A friend recently introduced me to the wisdom of Steven B. Sample and his book The Contrarian’s Guide to Leadership. I have been pondering his lesson about how effective leaders need to train themselves to think. His model also provides some helpful insights about recent US political events (relax – this will not be another political rant!).
Sample teaches that we all have a choice of approaching complex matters with one of two mindsets:
Binary Thinking: Being bold, decisive and making decisions quickly. Approaching issues as black or white.
Gray Thinking: Not forming an opinion about an important matter until you have heard all the relevant facts and arguments, or until circumstances force you to form an opinion without access to all the facts.
As we assess these definitions we learn that binary thinking is much easier than gray thinking. However, when we use binary thinking as we contemplate complex matters we are prone to make these leadership errors:
- Close mindedness: Closing our mind to facts and arguments that will come to our attention later.
- Flip-flopping: We flip-flop on issues because we made premature decisions with inadequate information.
- False Security: We believe that which we sense is strongly believed by others (Sample).
In psychological terms, point number three is labelled “false-consensus bias”. If we continually listen to only one point of view, our minds begin to subconsciously believe that this view is right (“I keep hearing the same thing, therefore it must be true”). This binary approach limits our ability to think gray on matters we often know very little about. The 2016 US election is full of examples of false-consensus bias (as evidenced by the shock of many about the presidential election results).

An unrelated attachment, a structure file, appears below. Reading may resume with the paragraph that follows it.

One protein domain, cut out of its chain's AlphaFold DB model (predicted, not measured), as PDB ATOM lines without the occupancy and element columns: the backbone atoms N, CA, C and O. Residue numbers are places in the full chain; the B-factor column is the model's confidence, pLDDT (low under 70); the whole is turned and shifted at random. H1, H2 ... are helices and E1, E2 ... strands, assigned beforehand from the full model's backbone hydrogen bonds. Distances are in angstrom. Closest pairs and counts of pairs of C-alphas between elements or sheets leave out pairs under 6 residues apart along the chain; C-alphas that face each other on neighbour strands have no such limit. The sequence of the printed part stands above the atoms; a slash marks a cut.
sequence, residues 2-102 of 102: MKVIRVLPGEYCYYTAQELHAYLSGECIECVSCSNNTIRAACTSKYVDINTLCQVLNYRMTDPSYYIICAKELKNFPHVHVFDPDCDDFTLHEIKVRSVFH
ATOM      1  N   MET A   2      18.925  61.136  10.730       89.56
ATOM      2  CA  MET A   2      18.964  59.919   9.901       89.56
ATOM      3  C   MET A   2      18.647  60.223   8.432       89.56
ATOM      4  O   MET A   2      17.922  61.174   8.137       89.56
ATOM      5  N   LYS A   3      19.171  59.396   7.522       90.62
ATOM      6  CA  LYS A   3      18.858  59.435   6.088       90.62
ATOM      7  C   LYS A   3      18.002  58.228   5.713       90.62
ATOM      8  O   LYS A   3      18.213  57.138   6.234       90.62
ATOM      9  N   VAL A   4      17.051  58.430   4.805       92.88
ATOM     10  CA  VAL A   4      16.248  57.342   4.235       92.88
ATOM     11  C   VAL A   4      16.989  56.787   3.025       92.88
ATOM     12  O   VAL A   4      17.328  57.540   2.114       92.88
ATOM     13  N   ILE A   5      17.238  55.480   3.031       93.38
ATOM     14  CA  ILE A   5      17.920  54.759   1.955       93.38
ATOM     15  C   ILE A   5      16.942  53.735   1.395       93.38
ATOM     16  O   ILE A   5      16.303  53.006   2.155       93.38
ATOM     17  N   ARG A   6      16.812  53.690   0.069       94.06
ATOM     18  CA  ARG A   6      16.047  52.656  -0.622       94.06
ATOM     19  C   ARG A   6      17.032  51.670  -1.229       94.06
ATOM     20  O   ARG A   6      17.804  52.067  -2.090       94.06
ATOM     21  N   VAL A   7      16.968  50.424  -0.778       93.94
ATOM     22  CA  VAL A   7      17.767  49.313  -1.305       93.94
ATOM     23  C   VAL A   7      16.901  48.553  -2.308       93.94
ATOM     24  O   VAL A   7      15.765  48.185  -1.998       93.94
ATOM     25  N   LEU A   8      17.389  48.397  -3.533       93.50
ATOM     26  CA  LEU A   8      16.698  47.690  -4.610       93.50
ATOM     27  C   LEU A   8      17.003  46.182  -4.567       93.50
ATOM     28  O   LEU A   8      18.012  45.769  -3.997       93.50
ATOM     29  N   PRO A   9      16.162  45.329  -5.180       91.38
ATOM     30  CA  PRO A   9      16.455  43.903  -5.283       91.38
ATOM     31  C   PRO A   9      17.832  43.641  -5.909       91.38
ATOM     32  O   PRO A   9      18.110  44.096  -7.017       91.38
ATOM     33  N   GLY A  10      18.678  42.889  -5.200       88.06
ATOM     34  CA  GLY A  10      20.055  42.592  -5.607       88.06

Author F. Scott Fitzgerald once stated, “The test of a first-rate intelligence is the ability to hold two opposed ideas in mind at the same time and still retain the ability to function”. Every issue does not need to be approached with gray thinking. However, most of us default to binary thinking more than we should.
As I age, I am finding that I know less than I ever had. I suppose that technically, my repository of knowledge is growing. However, to quote an old adage, ‘the more I know, the more I know that I don’t know’. Perhaps this is what gray thinking looks like in day-to-day life. As a result, I believe we all have a few matters where we need to shift from binary to gray thinking. So what are they? Find your journal and write down two or three things that need to move from your binary column to the gray column.
Thinking gray is a characteristic of great leaders. How gray is your world?
Jeff Suderman is a futurist, consultant, and professor who works in the field of organizational development. He partners with clients to improve culture, leadership, teamwork, organizational alignment, strategy and organizational future-readiness. He resides in Palm Desert, California. Twitter: @jlsuderman Email: email@example.com